The title of Peter Martin’s new book might sound like sexed-up marketing copy, but it’s not: the “dictionary wars” was the name given to an intellectual and market conflict of nineteenth-century America. Its main antagonists were the lexicographers Noah Webster and Joseph E. Worcester, and it constituted nothing less than – as Martin puts it – “a civil war over words that illuminates America’s search to identify and know itself”.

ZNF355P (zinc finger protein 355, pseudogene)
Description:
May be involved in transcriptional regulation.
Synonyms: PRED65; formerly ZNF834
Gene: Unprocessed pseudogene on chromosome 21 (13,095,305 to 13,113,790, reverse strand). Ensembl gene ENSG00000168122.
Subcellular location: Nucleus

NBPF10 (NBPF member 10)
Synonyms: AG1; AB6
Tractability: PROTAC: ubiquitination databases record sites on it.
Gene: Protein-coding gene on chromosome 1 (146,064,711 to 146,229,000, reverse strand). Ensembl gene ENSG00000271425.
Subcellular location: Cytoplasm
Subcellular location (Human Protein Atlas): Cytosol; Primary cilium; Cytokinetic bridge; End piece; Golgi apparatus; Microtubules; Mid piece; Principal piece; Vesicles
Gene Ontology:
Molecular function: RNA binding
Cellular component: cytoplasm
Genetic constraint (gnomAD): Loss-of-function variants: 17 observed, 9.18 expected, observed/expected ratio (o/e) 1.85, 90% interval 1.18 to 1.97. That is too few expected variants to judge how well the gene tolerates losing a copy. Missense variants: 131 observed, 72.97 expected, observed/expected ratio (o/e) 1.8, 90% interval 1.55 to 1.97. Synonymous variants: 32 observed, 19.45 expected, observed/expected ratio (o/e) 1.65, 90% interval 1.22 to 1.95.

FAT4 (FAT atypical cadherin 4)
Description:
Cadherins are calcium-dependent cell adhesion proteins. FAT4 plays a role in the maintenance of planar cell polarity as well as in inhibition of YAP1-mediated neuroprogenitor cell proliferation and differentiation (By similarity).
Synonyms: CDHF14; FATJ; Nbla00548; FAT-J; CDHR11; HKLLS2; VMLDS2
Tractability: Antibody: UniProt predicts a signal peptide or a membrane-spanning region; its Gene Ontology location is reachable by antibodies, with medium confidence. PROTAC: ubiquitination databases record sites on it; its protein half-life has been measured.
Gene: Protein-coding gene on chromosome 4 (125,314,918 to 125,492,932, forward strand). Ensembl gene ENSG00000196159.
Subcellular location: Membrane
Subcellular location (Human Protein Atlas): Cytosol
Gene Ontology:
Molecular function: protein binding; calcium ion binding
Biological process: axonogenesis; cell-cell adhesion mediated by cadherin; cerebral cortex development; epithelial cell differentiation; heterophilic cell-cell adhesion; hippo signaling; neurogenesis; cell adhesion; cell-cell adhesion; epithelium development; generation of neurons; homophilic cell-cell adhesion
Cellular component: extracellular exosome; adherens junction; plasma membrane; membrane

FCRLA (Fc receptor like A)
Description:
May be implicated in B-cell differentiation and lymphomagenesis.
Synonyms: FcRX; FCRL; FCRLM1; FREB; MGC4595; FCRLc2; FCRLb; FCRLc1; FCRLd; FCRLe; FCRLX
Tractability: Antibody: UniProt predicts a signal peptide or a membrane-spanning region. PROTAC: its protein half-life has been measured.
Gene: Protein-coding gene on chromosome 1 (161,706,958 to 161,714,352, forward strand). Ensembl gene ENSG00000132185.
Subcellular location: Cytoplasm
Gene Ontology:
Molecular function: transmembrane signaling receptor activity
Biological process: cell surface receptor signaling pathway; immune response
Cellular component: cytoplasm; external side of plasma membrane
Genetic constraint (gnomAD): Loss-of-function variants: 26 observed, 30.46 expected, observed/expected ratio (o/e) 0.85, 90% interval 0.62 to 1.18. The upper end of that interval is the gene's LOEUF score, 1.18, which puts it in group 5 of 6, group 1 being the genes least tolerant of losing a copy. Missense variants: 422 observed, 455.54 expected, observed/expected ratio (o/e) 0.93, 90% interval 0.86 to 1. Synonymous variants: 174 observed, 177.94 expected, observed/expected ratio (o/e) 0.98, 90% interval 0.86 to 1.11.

Drawn into the skirmish were educators, newspapers on both sides of the Atlantic, well-known writers of the era, American politicians, state and federal governments – even Samuel Johnson, who had died some sixty years before the dictionary wars began. On one side was Webster’s dictionary, the work of an American patriot and schoolmaster, linguistically progressive in its mission to foster American spelling and pronunciation. On the other was Worcester’s, the work of a scholar and philologist, linguistically conservative with its devotion to established British norms. The war began with charges of plagiarism, but quickly escalated to spy-vs-spy intrigue on both sides of the Atlantic, accusations of near-treasonous behaviour from each side’s publishers, and the best unscrupulous marketing that money could buy. The American intelligentsia were captivated. They still are, as Martin’s book demonstrates.